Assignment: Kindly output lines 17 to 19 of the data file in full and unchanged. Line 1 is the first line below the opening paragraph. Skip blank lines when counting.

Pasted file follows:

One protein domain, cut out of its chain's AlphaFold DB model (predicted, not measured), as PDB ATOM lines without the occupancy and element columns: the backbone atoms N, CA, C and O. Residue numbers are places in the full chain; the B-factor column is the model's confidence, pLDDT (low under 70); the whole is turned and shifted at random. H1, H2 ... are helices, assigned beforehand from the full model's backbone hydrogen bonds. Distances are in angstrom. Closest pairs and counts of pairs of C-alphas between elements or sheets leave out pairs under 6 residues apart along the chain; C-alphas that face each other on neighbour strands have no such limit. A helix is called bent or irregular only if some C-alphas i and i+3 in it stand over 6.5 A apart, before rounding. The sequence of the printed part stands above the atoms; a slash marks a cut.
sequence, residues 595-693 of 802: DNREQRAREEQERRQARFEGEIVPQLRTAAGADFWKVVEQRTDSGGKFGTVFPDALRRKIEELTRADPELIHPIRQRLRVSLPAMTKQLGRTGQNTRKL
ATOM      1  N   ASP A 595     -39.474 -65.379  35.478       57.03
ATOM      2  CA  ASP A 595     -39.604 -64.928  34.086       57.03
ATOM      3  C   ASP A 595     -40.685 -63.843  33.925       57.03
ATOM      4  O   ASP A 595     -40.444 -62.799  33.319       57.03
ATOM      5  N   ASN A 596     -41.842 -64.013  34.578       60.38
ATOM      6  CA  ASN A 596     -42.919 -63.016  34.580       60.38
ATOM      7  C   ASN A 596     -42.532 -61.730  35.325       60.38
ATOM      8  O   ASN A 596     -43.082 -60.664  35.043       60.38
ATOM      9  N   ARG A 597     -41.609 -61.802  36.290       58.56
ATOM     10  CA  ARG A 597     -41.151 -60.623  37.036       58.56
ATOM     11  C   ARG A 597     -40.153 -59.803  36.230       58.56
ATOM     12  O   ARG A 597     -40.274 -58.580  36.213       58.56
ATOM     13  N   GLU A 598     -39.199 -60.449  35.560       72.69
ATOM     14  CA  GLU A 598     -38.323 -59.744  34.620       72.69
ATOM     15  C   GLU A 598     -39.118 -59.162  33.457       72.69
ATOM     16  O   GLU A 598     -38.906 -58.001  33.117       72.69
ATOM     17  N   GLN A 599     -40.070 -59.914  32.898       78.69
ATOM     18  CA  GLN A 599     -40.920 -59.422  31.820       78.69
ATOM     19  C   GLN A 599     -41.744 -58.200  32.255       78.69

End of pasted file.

ATOM     16  O   GLU A 598     -38.906 -58.001  33.117       72.69
ATOM     17  N   GLN A 599     -40.070 -59.914  32.898       78.69
ATOM     18  CA  GLN A 599     -40.920 -59.422  31.820       78.69